Until then it feels a little soulless, its focus on visual spectacle more than the real emotion the narrative deserves. As blockbuster theatre with brilliant performances of somewhat shallow material though, it's surely a success.


Watch: The Prince Of Egypt runs at the Dominion Theatre until October 2020.

The Prince Of Egypt @ The Dominion Theatre

The Prince Of Egypt @ The Dominion Theatre
Photos: Tristram Kenton

Wednesday 26 February 2020

Killing It @ The Vaults

Killing It @ The Vaults

There's a mystery at the heart of Killing It - written by Josephine Starte - that remains unsolved by the play's end. That may seem frustrating, but it puts the audience right in the position of its three characters mourning the loss of a young man lost at sea. It's their desire for closure that propels the drama as they deal with their grief; the intimacy and tension in Starte's script is palpable.

It doesn't quite begin that way though. Following three interlinking stories - the man's girlfriend, mother and grandmother - it feels fragmented, reflecting their now fragmented lives. Characters interrupt one another, nothing quite flows. Death haunts these characters, but initially no one seems overly upset about it.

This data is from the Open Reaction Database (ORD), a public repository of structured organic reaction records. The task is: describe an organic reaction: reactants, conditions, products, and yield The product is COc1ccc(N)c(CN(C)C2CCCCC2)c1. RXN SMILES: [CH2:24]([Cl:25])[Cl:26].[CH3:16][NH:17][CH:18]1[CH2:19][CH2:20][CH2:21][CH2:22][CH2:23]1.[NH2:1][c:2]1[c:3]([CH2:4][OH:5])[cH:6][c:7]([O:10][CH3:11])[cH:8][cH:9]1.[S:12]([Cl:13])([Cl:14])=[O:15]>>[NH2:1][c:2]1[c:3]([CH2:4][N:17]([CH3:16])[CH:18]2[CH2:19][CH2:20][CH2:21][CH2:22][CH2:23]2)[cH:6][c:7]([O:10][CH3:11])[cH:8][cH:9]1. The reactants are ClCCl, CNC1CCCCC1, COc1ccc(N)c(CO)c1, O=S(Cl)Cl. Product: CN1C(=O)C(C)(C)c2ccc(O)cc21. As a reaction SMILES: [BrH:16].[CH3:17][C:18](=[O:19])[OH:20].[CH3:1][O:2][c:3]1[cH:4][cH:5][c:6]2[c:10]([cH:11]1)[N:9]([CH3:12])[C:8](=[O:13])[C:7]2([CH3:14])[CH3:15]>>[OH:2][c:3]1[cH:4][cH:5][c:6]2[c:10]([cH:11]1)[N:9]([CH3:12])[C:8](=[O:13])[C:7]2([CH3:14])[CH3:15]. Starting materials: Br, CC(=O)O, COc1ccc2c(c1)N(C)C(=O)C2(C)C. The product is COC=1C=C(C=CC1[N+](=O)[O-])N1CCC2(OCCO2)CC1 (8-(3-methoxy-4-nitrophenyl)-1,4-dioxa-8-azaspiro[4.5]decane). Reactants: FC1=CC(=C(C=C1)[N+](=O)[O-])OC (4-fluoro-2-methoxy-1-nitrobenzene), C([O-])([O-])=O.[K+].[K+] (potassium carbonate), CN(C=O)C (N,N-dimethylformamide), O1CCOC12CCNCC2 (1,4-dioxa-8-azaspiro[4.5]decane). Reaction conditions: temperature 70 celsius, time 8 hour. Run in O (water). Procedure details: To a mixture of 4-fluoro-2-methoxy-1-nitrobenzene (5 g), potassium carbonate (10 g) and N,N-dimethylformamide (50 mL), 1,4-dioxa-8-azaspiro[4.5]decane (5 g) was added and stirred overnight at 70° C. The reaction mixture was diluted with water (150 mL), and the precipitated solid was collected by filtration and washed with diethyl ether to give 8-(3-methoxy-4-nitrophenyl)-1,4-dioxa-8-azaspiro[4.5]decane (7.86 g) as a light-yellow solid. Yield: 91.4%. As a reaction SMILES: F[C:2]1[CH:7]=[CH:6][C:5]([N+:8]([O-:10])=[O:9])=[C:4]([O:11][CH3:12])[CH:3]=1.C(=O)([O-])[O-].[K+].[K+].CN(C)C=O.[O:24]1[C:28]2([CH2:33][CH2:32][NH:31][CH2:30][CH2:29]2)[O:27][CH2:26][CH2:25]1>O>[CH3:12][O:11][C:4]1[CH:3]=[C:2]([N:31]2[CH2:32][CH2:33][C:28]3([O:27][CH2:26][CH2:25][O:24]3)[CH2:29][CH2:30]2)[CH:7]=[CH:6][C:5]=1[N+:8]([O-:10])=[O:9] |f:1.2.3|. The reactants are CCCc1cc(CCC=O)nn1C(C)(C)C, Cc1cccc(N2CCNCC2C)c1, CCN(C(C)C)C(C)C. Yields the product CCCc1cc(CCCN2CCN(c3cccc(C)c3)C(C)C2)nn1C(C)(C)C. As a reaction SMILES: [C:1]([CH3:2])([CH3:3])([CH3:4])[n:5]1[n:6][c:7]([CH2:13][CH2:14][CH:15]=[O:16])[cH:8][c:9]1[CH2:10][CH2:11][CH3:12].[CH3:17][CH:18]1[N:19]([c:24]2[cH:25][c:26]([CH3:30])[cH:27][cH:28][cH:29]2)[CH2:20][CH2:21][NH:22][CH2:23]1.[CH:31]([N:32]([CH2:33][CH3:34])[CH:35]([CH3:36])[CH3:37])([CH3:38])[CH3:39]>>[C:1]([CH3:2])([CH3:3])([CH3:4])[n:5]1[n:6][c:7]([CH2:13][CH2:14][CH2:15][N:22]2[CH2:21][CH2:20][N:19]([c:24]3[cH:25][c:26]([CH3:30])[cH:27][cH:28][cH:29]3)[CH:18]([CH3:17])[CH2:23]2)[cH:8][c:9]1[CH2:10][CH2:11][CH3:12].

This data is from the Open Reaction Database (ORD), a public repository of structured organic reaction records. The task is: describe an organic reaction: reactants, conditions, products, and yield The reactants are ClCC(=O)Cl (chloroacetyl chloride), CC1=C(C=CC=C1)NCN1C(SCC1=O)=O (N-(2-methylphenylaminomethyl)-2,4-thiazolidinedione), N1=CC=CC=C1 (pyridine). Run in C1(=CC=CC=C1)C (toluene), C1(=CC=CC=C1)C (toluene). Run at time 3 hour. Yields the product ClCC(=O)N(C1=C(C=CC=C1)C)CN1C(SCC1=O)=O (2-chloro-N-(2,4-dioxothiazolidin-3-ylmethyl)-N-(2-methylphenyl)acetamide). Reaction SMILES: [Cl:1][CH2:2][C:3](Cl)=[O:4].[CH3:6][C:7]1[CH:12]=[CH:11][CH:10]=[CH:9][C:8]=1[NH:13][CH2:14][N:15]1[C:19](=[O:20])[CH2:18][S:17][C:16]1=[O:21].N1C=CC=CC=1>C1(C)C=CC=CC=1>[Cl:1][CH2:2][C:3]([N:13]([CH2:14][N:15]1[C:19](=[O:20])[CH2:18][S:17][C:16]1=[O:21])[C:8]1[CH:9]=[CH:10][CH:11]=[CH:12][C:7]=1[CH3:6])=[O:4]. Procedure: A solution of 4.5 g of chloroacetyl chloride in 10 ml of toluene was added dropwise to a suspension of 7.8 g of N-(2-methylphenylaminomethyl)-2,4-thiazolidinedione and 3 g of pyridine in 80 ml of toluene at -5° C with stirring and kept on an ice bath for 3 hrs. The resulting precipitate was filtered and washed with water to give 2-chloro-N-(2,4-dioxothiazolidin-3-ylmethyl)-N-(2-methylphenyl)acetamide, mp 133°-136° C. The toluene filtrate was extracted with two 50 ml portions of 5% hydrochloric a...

There's plenty of macabre humour here, mainly centered on girlfriend Molly (also played by Starte). Her method of coping is to create a stand-up show based on her feelings. Here Starte's writing shines with raw and relatable comedy and an almost Fleabag-esque delivery - it's this plotline that ties the piece together and makes you wish to watch a full set of stand-up. The other fragments feel underdeveloped by comparison.

Yet slowly Killing It creeps up on you, like the subtle drips and sloshes in Julian Starr's sound design. All the props are situated in water-filled containers around the stage: water, here symbolic of death, soaks everything, droplets of memory splashing on to the stage. The real triumph of the piece is its relationships between three women of different generations - the relationship between Molly and grandmother Margot (Janet Henfrey) is amusingly quirky yet surprisingly tender in the end.

That goes for Killing It as a whole. What begins as an offbeat dark comedy catches you by surprise with its heartfelt conclusion.


Watch: Killing It is performed at The Vaults Festival on 25th and 26th February.

Killing It @ The Vaults
Photo: Toby Parker Rees